Serving up Organic Success in ASEAN
Ryan’s Grocery has made a successful foray into Vietnam and is now eyeing the rest of the region for growth.
Ryan’s Grocery, founded in 2015, and incorporated in 2019 to begin its franchising journey, is a Singapore-based retailer that is leading the way for organic, ethical, and sustainable food in Singapore and the region. The company’s journey began when Sebastian and Wendy Foo, two of its co-founders, discovered that their son Ryan was intolerant to dairy, gluten, nuts, soy, eggs, yeast and various types of fruit and vegetables.
The couple traveled to Australia, a country known for its strict certification standards and allergen-friendly foods, to source for sustainable food items suitable for his health condition. Through their experience, they realised that there was a growing demand for allergen-friendly food in Singapore, which led to the creation of Ryan’s Grocery.
The company is now a one-stop shop for just about everything organic, gluten-, allergen- and preservative-free. It is now looking to expand beyond Singapore’s shores, and has entered the Vietnamese market with a franchise model.
BizQ speaks to Willie Foo, Executive Director and Co-Founder of Ryan’s Grocery, on the firm’s experiences in Vietnam and its plans for further regional expansion.
Why did Ryan’s Grocery pick Vietnam as its first overseas market?
Developing Ryan’s Grocery into a franchise model and venturing into Vietnam was not planned. Over the last few years, we have had many regional travellers patronising us, particularly from Vietnam and Cambodia. After much persuasion from them, we decided to enter the Vietnamese market.
Vietnam is one of the fastest growing economies in this region. Their organic food market holds great potential as there is significant growth in the demand for clean, organic and quality food products. The country also has one of the youngest populations in Southeast Asia, with a growing middle class that values healthy eating and environmental sustainability.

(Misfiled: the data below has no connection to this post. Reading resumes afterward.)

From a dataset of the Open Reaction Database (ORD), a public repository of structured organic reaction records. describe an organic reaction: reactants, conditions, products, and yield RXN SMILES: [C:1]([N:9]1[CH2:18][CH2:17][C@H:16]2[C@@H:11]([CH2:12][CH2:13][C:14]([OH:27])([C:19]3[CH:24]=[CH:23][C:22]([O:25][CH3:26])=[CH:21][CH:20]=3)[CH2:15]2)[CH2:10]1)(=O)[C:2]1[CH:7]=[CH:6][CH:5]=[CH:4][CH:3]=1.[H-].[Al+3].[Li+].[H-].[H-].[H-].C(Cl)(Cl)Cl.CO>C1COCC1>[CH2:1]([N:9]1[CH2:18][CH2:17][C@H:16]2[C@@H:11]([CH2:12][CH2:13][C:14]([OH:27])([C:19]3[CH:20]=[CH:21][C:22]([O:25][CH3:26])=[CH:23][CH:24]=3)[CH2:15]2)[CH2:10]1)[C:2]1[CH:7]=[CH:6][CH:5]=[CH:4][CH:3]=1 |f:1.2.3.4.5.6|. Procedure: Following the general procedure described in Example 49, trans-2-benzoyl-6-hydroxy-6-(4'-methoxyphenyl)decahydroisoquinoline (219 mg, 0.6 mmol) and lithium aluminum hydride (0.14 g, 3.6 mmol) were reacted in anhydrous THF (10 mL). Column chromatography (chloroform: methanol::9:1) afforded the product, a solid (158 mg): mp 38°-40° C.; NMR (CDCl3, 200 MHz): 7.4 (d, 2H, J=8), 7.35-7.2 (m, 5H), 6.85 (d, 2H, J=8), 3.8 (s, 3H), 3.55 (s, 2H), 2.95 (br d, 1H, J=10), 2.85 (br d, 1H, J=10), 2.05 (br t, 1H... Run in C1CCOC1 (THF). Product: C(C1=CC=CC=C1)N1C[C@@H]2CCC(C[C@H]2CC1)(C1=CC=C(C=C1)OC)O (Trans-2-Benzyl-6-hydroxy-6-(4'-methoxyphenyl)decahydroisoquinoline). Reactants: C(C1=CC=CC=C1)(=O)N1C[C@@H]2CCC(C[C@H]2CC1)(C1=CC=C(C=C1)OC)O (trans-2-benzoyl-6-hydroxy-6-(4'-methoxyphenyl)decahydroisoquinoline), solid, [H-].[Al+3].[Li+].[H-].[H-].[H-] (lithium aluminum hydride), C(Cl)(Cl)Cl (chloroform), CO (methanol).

What were some challenges that you faced venturing into Vietnam?
Language was one key challenge. All the paperwork sent over had to be written in Vietnamese. This meant that even foreign paperwork had to be verified with Vietnamese translations. It also required notarisation or certification by the court in the originating country, before being authenticated by the Vietnamese embassy. Licenses were also issued in Vietnamese.
Training the local team also had its challenges, as many were not fluent in English. To address this, we had to modify our Franchise Standard Operating Procedure to include more graphics, such as pictures and video examples as well as engaging an interpreter where necessary.
Another pressing concern was the business culture. In Vietnamese culture, hierarchy and family values are very important, especially when dealing with government or state-owned organisations. Respecting elders regardless of rank is of utmost importance. Furthermore, it is essential to make group connections as decisions are usually made by a committee.
A point to note about the Vietnamese culture is that once a colleague introduces you to their family, it means they have accepted you as a friend and you have their trust as a business associate.
Over the years, I have patiently developed relationships with my franchisees by spending more time with their family members. I have also observed that most business decisions are made collectively by the family.